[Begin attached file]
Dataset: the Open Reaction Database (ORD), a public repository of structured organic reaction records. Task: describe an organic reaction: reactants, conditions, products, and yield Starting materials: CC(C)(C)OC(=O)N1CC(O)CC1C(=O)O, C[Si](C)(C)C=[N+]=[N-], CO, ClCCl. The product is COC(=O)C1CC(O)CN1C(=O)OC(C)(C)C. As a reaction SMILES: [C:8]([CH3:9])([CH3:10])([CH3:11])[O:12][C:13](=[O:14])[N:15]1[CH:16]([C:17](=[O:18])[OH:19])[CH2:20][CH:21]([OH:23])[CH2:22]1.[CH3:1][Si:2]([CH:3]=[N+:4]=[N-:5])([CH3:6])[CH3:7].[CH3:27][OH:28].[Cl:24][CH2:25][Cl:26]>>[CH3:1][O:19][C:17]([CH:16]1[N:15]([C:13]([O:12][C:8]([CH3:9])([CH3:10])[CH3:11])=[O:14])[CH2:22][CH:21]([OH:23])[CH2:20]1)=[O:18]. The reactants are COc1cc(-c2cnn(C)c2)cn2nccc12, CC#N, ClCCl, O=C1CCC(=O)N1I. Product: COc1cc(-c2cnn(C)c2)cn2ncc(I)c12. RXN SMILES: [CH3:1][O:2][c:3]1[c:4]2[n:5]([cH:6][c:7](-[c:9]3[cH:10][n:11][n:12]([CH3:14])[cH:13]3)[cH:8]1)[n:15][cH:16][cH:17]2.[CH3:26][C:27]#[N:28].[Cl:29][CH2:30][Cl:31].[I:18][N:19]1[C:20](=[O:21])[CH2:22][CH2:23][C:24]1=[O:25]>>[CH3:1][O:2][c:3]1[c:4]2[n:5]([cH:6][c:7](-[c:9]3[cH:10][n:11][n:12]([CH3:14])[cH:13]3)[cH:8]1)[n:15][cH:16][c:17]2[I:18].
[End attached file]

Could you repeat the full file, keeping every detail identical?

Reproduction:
Dataset: the Open Reaction Database (ORD), a public repository of structured organic reaction records. Task: describe an organic reaction: reactants, conditions, products, and yield Starting materials: CC(C)(C)OC(=O)N1CC(O)CC1C(=O)O, C[Si](C)(C)C=[N+]=[N-], CO, ClCCl. The product is COC(=O)C1CC(O)CN1C(=O)OC(C)(C)C. As a reaction SMILES: [C:8]([CH3:9])([CH3:10])([CH3:11])[O:12][C:13](=[O:14])[N:15]1[CH:16]([C:17](=[O:18])[OH:19])[CH2:20][CH:21]([OH:23])[CH2:22]1.[CH3:1][Si:2]([CH:3]=[N+:4]=[N-:5])([CH3:6])[CH3:7].[CH3:27][OH:28].[Cl:24][CH2:25][Cl:26]>>[CH3:1][O:19][C:17]([CH:16]1[N:15]([C:13]([O:12][C:8]([CH3:9])([CH3:10])[CH3:11])=[O:14])[CH2:22][CH:21]([OH:23])[CH2:20]1)=[O:18]. The reactants are COc1cc(-c2cnn(C)c2)cn2nccc12, CC#N, ClCCl, O=C1CCC(=O)N1I. Product: COc1cc(-c2cnn(C)c2)cn2ncc(I)c12. RXN SMILES: [CH3:1][O:2][c:3]1[c:4]2[n:5]([cH:6][c:7](-[c:9]3[cH:10][n:11][n:12]([CH3:14])[cH:13]3)[cH:8]1)[n:15][cH:16][cH:17]2.[CH3:26][C:27]#[N:28].[Cl:29][CH2:30][Cl:31].[I:18][N:19]1[C:20](=[O:21])[CH2:22][CH2:23][C:24]1=[O:25]>>[CH3:1][O:2][c:3]1[c:4]2[n:5]([cH:6][c:7](-[c:9]3[cH:10][n:11][n:12]([CH3:14])[cH:13]3)[cH:8]1)[n:15][cH:16][c:17]2[I:18].